Radio operators have made use of that fact for years. Traditional shortwave broadcasts eat up about 10kHz of bandwidth, but by stripping off the carrier and one sideband, you can squeeze the voice into about 3 kHz and it still is intelligible. Typical voice codecs (that is, something that converts speech to digital data and back) use anywhere from about 6 kbps to 64 kbps.

[David Rowe] wants to change that. He’s working on a codec for ham radio use that can compress voice to 700 bits per second. He is trying to keep the sound quality similar to his existing 1,300 bit per second codec and you can hear sound samples from both in his post. You’ll notice the voices sound almost like old-fashioned speech synthesis, but it is intelligible.

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Illuminating New Take on Magnetic Switches

While there’s something to be said for dead-bug construction, hot glue, and other construction methods that simply get the job done, it’s inspiring to see other builds that are refined and intentional but that still hack together things for purposes other than their original intent. To that end, [Li Zanwen] has designed an interesting new lamp that uses magnets to turn itself on in a way that seems like a magnetic switch of sorts, but not like any we’ve ever seen before.

While the lamp does use a magnetic switch, it’s not a traditional switch at all. There are two magnetic balls on this lamp attached by strings. One hangs from the top of the circular lamp and the other is connected to the bottom. When this magnet is brought close to the hanging magnet, the magnetic force is enough to both levitate the lower magnet, and pull down on a switch that’s hidden inside the lamp which turns it on. The frame of the lamp is unique in itself, as the lights are arranged on the inside of the frame to illuminate the floating magnets.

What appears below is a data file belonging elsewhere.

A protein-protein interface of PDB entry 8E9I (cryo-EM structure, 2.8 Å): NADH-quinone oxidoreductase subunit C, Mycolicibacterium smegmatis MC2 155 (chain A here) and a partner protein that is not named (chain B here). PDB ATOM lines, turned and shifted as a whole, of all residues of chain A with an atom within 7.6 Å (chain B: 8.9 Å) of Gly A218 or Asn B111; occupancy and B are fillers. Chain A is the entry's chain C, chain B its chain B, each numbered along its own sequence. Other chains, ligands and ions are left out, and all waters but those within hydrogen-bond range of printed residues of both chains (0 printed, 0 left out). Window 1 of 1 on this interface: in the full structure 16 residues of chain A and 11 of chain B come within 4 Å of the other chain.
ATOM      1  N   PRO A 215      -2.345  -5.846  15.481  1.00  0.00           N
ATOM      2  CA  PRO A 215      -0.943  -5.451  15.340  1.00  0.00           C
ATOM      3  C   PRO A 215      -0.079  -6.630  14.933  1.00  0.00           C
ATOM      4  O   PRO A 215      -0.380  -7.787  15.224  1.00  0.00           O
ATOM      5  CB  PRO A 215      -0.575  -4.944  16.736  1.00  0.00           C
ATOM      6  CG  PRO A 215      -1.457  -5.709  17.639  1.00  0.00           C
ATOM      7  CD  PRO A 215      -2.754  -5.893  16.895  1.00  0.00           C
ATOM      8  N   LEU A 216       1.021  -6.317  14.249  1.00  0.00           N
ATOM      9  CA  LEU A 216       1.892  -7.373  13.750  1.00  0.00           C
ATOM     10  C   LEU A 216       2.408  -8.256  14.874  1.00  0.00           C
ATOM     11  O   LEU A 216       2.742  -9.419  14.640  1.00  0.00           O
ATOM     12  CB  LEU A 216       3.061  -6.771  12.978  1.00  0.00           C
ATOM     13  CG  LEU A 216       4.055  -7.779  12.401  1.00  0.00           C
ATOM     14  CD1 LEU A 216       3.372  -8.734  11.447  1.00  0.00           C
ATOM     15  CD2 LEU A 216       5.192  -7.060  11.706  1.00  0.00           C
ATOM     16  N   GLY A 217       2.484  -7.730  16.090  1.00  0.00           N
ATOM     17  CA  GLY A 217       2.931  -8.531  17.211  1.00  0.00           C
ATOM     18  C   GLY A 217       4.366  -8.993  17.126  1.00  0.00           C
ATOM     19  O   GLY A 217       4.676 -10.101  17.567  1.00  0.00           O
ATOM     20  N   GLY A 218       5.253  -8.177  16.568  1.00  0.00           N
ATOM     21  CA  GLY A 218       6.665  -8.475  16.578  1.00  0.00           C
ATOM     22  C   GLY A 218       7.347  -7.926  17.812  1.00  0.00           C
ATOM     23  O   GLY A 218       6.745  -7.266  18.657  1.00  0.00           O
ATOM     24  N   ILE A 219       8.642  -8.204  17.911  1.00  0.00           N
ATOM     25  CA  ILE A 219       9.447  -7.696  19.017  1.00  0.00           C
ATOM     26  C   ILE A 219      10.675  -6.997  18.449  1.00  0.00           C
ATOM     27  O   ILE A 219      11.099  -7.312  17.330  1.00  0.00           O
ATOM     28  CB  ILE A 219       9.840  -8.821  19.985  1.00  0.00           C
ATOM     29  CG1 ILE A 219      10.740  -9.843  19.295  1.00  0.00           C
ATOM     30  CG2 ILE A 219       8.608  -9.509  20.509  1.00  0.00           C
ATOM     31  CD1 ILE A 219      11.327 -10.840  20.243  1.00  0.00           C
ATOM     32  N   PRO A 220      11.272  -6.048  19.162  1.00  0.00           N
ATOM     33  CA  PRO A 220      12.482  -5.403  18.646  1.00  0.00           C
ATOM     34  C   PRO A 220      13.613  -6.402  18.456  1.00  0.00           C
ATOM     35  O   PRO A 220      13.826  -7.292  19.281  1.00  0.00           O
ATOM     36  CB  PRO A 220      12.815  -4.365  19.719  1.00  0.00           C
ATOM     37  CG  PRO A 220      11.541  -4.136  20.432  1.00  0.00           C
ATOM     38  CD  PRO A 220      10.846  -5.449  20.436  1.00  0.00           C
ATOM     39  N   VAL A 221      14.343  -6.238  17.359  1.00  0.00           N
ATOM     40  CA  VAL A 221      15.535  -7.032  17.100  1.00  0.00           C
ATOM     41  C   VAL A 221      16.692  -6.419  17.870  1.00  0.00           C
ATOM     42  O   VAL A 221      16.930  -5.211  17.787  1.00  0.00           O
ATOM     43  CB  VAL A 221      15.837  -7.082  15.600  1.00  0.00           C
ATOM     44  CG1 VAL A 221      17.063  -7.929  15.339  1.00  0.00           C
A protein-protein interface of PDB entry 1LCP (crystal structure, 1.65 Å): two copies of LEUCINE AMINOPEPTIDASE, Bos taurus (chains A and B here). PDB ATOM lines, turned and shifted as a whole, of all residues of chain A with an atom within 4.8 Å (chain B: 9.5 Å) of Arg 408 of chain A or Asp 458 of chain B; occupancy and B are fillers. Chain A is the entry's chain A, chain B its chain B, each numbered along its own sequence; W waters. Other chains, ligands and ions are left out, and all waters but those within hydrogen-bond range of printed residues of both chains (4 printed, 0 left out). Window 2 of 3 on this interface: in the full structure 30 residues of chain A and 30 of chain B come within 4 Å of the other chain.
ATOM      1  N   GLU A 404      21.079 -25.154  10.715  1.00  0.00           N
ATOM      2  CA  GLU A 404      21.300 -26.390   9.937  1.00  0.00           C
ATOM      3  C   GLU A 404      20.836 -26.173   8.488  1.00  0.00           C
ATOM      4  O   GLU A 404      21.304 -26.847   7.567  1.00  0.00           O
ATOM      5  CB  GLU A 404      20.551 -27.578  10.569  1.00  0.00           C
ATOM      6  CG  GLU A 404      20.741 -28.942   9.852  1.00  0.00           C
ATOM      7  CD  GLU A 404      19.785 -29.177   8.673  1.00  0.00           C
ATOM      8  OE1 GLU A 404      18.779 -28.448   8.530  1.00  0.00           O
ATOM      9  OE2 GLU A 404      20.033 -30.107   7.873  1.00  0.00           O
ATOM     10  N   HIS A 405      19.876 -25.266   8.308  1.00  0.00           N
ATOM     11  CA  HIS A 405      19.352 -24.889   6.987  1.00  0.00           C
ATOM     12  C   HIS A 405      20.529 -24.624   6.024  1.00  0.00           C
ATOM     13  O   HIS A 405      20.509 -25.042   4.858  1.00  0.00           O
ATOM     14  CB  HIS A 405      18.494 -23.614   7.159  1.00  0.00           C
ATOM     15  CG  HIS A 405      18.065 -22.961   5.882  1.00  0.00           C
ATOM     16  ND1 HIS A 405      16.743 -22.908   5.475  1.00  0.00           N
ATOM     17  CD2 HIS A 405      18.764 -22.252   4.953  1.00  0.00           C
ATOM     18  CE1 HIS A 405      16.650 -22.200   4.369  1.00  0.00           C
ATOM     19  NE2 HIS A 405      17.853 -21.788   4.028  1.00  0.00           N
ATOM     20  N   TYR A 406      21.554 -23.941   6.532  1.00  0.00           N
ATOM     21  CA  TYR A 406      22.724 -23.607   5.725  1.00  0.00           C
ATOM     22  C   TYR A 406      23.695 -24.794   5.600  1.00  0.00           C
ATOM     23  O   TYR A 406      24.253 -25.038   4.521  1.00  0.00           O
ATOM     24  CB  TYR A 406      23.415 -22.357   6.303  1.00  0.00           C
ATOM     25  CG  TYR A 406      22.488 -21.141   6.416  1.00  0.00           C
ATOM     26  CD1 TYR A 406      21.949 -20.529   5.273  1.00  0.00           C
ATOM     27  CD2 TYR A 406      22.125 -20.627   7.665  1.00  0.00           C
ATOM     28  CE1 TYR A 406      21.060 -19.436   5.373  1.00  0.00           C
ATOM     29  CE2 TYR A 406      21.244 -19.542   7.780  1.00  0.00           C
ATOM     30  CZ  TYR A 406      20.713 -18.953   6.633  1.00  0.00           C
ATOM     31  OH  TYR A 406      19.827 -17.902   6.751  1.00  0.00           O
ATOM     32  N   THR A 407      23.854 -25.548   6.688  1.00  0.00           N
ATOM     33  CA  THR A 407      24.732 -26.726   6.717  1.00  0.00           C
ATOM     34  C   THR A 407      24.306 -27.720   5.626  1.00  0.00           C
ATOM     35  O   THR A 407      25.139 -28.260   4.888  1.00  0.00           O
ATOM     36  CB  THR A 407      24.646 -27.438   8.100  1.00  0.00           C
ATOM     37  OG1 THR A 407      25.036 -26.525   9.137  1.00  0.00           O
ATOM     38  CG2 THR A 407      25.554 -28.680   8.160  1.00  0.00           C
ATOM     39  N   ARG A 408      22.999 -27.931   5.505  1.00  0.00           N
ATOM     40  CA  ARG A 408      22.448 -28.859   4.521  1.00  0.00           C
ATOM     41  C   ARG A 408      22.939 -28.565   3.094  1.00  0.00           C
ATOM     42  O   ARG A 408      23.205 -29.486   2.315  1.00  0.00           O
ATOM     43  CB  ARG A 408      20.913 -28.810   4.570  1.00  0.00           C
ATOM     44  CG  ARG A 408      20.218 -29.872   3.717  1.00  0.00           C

While we don’t typically feature design hacks, it’s good to see interesting takes on common things. After all, you never know what’s going to inspire your next hackathon robot, or your next parts drawer build. All it takes is one spark of inspiration to get your imagination going!

Plus Size Watch with a Pair of Tiny Nixies

When you stuff a pair of Nixie tubes into a wristwatch the resulting timepiece looks a little like Flavor Flav’s necklace. Whether that’s a good thing or not depends on your taste and if you’re comfortable with the idea of wearing 200 volts on your wrist, of course.

As a build, though, [prototype_mechanic]’s watch is worth looking into. Sadly, details are sparse due to a computer issue that ate the original drawings and schematics, but we can glean a little from the Instructables post. The case is machined out of solid aluminum and sports a quartz glass crystal. The pair of IN-16 tubes lives behind a bezel with RGB LEDs lighting the well. There’s a 400mAh LiPo battery on board, and an accelerometer to turn the display on with a flick of the wrist.

It may be a bit impractical for daily use, but it’s a nicely crafted timepiece with a steampunk flair. Indeed, [prototype_mechanic] shows off a few other leather and Nixie pieces with four tubes that certainly capture the feel of the steampunk genre. For one with a little more hacker appeal, check out this Nixie watch with a 3D-printed case.

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Brain Controlled Tracked Robot